Okay, so let's talk now about some of the
open source tools for intelligence gathering that are freely available on the Internet.
There's ah lot of good variety out there, and
some of you may already be familiar with these sites.
Virus total in particular
is pretty good. And as you can see, it has very simple interface. I can upload a file if I've perhaps captured some malware
or suspected Now where I should say
a file that I think is infected and have a multitude of scanners.
Do some checking I can also up submitted you are l or do a search for something like a hash or domain or I p address.
So for you, R l weaken type, type something. Uh, that should probably come up clean.
I would help. Comes up clean
All right, so it tells me this was already analyzed, but I could look at the most recent
And as you'll see on the left here, I've got all these different. You are all scanners.
How many that is? It looks like over 30 or so.
This is amazing that it's free and you can look at this. Any time you need to do a quick check to see what all the major scanners think about a website or file or something else,
I can also look at information here. Show me an I p address
people that want a vote yes or no on these different results and so on. It's pretty handy.
I don't have a file that I can upload
you get the basic idea. In any case, there's also met a defender.
Another threat. Intelligence platform.
So file's hash is or I p addresses.
I could go back to here and get my I P address.
I didn't do a quick scan.
And this is not a bad idea in a general best practices manner, because I'm using one tool to do some checking and using another tool
And this one doesn't have a CZ many scanning engines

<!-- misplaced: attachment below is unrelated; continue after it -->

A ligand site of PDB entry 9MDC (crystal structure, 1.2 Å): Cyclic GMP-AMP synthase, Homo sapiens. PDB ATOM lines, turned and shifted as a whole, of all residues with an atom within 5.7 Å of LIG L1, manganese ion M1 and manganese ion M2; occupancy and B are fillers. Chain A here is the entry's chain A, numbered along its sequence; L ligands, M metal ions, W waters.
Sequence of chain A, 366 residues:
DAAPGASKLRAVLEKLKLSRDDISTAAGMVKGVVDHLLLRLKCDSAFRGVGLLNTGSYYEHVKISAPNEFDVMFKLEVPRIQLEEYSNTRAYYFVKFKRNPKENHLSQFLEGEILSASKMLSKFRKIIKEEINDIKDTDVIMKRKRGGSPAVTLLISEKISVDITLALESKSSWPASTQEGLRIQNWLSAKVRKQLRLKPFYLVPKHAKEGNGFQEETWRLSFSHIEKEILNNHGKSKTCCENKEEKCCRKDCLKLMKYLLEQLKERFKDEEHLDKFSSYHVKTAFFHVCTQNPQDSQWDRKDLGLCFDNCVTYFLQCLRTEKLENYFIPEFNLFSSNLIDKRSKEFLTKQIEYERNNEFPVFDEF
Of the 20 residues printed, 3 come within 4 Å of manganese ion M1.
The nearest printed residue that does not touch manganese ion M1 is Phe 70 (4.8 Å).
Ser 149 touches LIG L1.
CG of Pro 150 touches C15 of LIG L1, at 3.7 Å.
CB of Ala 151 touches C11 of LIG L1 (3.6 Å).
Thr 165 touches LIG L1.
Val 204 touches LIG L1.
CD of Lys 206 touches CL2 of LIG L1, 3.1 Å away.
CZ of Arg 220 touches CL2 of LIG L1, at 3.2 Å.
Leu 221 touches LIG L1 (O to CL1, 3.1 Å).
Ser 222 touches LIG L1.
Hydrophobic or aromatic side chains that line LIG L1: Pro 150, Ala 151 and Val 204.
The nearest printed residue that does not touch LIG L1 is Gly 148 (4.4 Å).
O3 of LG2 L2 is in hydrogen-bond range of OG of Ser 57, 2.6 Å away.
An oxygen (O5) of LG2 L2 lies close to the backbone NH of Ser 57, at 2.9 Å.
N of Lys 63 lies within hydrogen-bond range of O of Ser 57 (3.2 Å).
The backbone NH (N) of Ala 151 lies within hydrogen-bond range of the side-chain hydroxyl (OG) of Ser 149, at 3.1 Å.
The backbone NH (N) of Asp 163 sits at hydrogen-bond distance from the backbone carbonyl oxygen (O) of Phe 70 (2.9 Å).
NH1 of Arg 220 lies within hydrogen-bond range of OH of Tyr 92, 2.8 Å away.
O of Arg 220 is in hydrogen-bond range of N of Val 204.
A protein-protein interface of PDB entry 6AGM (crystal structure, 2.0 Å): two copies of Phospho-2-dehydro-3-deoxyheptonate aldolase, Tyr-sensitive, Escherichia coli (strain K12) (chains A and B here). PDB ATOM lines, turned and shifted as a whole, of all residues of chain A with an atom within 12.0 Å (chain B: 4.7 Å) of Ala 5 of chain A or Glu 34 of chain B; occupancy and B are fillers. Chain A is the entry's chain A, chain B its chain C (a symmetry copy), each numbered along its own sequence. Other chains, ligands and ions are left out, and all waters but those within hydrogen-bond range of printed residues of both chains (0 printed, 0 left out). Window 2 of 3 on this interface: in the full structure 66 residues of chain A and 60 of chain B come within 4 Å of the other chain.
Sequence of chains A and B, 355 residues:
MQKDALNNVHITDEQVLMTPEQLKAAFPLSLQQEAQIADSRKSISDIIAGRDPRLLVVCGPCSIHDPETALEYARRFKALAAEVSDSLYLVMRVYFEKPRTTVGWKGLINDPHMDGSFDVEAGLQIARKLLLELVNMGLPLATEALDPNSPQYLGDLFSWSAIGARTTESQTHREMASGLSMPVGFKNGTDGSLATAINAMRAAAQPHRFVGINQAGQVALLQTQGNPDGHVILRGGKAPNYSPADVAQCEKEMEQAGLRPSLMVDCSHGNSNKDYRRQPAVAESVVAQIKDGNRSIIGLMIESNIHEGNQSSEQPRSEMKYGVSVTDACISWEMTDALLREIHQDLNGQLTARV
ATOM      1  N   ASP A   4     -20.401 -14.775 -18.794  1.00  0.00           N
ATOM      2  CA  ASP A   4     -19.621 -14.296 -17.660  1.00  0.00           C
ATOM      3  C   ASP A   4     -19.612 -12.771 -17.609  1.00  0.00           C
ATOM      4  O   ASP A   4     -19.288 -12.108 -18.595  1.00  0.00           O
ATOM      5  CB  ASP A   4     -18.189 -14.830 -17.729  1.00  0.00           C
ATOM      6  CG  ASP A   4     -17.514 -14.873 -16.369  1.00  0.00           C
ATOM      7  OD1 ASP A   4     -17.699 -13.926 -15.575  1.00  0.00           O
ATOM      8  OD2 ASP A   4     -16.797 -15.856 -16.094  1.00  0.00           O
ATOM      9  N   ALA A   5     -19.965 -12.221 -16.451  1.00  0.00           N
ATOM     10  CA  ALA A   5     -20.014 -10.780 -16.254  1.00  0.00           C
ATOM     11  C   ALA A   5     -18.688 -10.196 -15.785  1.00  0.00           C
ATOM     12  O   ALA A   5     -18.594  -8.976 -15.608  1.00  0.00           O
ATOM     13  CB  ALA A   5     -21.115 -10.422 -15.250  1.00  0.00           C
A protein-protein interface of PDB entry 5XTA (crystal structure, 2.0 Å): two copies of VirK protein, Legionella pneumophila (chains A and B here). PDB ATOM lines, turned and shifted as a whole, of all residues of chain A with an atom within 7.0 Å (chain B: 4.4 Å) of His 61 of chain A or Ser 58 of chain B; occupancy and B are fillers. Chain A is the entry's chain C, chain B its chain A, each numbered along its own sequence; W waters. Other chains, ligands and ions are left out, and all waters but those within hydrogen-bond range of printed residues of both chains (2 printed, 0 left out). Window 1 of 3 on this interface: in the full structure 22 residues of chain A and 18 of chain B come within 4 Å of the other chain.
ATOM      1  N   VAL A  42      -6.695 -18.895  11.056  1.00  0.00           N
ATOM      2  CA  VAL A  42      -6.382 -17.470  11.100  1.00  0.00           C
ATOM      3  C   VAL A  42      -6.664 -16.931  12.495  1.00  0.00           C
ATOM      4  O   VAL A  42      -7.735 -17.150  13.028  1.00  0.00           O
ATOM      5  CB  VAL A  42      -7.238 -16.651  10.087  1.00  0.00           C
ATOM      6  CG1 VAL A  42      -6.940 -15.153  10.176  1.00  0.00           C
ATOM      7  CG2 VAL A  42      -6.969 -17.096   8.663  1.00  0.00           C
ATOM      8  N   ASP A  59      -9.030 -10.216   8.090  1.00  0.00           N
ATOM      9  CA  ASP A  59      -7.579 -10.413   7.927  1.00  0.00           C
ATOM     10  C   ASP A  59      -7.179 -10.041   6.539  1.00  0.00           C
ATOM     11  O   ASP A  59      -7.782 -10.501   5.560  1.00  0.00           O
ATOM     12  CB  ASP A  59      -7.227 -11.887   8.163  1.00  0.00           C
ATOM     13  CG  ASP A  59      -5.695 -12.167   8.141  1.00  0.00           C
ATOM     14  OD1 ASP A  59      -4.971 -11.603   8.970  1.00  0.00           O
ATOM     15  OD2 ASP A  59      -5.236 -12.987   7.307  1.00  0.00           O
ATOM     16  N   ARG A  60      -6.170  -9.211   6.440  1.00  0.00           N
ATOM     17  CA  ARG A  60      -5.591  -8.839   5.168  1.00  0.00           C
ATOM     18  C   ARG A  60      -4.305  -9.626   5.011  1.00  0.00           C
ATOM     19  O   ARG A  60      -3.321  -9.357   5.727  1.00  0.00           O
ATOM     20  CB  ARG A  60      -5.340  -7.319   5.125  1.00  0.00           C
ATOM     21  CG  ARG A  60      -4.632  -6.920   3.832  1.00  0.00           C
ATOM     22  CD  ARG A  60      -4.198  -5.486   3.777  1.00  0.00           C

the I P address, but
it's still a good way to corroborate your results with another secondary tool. And then, lastly, we have
virus scanner veer scan so similar, very similar simple interface uploading files,
and it gives you the information on all the different scanners here. There's probably a decent amount of overlap between Veer Scan and
It's still very useful, and free
can't beat it when it's free,
all right. Another thing to consider
a super since we're talking about malware is some of the tools that can be used to do deeper analysis.
Sure, you can upload a file, as we just saw, to let you know that you do have a sample of malware.
But what if you want to actually get into the lower level functionality of the malware and you want to know, How does it actually work? How did it get into the environment?
How does it operate? What is this behavior? What kinds of
resource is doesn't try to use on the infected system, such as memory or network connections?
new files and folders or move things around on the file system.
These are all questions that malware reverse engineering
As we can see here, we've got to ID a pro and Ali debug
screenshots. These are both very popular tools
for doing this kind of work.
It's obviously work that is not for the faint of heart. There you're looking at here is a similar language or assembly language,
and this is the lowest level, instruction said that you can use to program a computer.
Obviously, anyone who's writing malware is going to be interested in assembler because it gives you
the most complete control over the processor of the machine that you're trying to. In fact,
so with these tools allow you to do then is to step through the program
and monitor memory registers that we see here
as well as looking at other data. That's that's in the system's temporary storage,
the instruction pointer and all kinds of other aspect.
So as the code is executed line by line, the output can be examined, and the engineer could now get a better understanding of how this malware actually functions. The ultimate goal here would be to figure out okay, well, if we understand them our completely enough
now, the engineer can have a decent chance of defending against it.
By perhaps blocking any kind of
ports that were open that might have been taken advantage of
whatever. Whatever the vulnerability was that allowed the malware to propagate should be identified and remediated.
You always want to think about threats and vulnerabilities being paired up together for that reason. So if you're so inclined, there are plenty of videos online. YouTube, perhaps to look at Ali debug and I'd approach
great tools to add your arsenal once you get to a more advanced age, where you really want to dig into the malware and see what's going up.